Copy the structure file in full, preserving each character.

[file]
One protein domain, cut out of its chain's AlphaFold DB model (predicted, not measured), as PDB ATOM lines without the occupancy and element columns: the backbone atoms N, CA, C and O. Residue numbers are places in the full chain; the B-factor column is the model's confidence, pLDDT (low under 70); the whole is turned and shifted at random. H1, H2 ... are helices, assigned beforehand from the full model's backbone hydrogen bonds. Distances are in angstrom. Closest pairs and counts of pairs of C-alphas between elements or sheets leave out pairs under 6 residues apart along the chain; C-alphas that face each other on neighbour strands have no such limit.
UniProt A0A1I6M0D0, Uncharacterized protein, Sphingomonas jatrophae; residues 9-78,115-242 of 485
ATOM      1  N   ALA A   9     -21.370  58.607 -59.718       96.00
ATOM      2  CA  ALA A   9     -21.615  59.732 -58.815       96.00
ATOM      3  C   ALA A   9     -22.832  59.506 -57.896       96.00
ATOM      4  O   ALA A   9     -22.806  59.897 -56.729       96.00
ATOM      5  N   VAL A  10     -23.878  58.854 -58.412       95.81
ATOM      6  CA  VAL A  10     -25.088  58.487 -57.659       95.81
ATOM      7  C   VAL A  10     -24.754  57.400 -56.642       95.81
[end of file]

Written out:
One protein domain, cut out of its chain's AlphaFold DB model (predicted, not measured), as PDB ATOM lines without the occupancy and element columns: the backbone atoms N, CA, C and O. Residue numbers are places in the full chain; the B-factor column is the model's confidence, pLDDT (low under 70); the whole is turned and shifted at random. H1, H2 ... are helices, assigned beforehand from the full model's backbone hydrogen bonds. Distances are in angstrom. Closest pairs and counts of pairs of C-alphas between elements or sheets leave out pairs under 6 residues apart along the chain; C-alphas that face each other on neighbour strands have no such limit.
UniProt A0A1I6M0D0, Uncharacterized protein, Sphingomonas jatrophae; residues 9-78,115-242 of 485
ATOM      1  N   ALA A   9     -21.370  58.607 -59.718       96.00
ATOM      2  CA  ALA A   9     -21.615  59.732 -58.815       96.00
ATOM      3  C   ALA A   9     -22.832  59.506 -57.896       96.00
ATOM      4  O   ALA A   9     -22.806  59.897 -56.729       96.00
ATOM      5  N   VAL A  10     -23.878  58.854 -58.412       95.81
ATOM      6  CA  VAL A  10     -25.088  58.487 -57.659       95.81
ATOM      7  C   VAL A  10     -24.754  57.400 -56.642       95.81